It will be a tragedy for all concerned, and not least for the new boroughs, if this fragmentation results in less efficient health services. Vet the Government appears blind to this danger. We doctors, on the other hand, foresee that our patients will suffer.
That is not the impression of people who are not thoughtful and knowledgeable about the National Health Service but of family doctors who are handling this matter day in and day out and can see the very difficult technical problems which will arise if the Bill goes through in its present form.
Perhaps my hon. Friend will put on record for the benefit of the hon. Member for Battersea, South (Mr. Partridge) that this move by the doctors is not politically inspired.
I am sorry but I do not follow my hon. Friend the Member for Bermondsey (Mr. Mellish) on that point.
The doctors have also made representations to the Ministry of Health, which proved most sympathetic. I believe that the reply by the Joint Parliamentary Secretary indicated that at least he was aware of the problem and that the Ministry was seriously considering it. Unfortunately, the doctors did not come away from their interview with the Minister of Housing and Local Government feeling that he was very helpful. They received the impression that his major preoccupation was the reorganisation of local government and that in his scheme of things the problems of the National Health Service could be sorted out after the Bill had gone through. But it would be a great mistake to take that line.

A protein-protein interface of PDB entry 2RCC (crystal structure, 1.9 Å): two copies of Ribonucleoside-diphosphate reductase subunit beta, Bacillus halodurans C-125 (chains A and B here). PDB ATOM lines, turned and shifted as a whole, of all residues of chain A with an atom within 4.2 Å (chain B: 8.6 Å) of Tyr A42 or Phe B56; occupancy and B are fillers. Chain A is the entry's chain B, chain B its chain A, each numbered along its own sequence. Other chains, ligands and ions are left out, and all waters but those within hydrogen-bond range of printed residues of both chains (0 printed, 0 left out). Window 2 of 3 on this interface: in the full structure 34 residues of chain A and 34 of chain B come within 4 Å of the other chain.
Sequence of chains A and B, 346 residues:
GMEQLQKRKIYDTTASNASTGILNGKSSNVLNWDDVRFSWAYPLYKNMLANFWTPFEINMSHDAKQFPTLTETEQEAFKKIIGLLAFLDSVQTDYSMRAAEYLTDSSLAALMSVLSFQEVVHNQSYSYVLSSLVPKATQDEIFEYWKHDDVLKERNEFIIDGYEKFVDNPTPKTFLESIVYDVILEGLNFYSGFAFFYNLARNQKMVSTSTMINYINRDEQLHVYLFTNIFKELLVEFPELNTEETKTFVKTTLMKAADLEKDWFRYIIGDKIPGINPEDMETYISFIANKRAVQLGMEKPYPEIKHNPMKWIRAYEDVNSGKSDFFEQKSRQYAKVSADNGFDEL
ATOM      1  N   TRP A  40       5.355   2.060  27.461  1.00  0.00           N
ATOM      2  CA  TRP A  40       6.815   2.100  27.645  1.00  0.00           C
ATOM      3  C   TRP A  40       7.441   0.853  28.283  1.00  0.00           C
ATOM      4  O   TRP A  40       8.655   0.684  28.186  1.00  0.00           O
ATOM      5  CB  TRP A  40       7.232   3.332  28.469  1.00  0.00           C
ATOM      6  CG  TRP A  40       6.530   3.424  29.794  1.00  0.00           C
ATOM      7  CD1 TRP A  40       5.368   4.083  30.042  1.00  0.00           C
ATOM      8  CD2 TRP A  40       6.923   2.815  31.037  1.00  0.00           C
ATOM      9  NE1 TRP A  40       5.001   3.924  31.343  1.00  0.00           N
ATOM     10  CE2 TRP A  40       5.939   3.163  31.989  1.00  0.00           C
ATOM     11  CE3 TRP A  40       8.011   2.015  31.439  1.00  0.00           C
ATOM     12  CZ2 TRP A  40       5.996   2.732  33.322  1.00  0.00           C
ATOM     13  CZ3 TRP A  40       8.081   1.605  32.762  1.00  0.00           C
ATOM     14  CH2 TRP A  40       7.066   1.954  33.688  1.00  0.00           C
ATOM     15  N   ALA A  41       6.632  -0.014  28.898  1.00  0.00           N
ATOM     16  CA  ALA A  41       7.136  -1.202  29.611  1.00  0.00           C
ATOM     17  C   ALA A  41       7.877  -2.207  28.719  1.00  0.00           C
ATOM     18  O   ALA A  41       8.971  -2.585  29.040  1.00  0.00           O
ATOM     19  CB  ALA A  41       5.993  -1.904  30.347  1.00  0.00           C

It is always, of course, difficult to give consideration to all the things that will be affected by a Bill, but in dealing with such a specialised service, and when one sees that opinions are being put forward by people with such a great deal of experience, one should accord the maximum weight and sympathy to them.
In Standing Committee there was considerable discussion on the possibilities of having teams of health workers and family doctors, but each of these comes under separate provision. The National Health Service provides for local executive councils which are quite separate from the services provided by local health authorities. It is important, in considering the consequences of this Bill, that we should bear that separation in mind. It is no good talking about such teams of doctors and welfare workers if we make it almost impossible for them effectively to co-operate through the services which are to be provided by the new boroughs.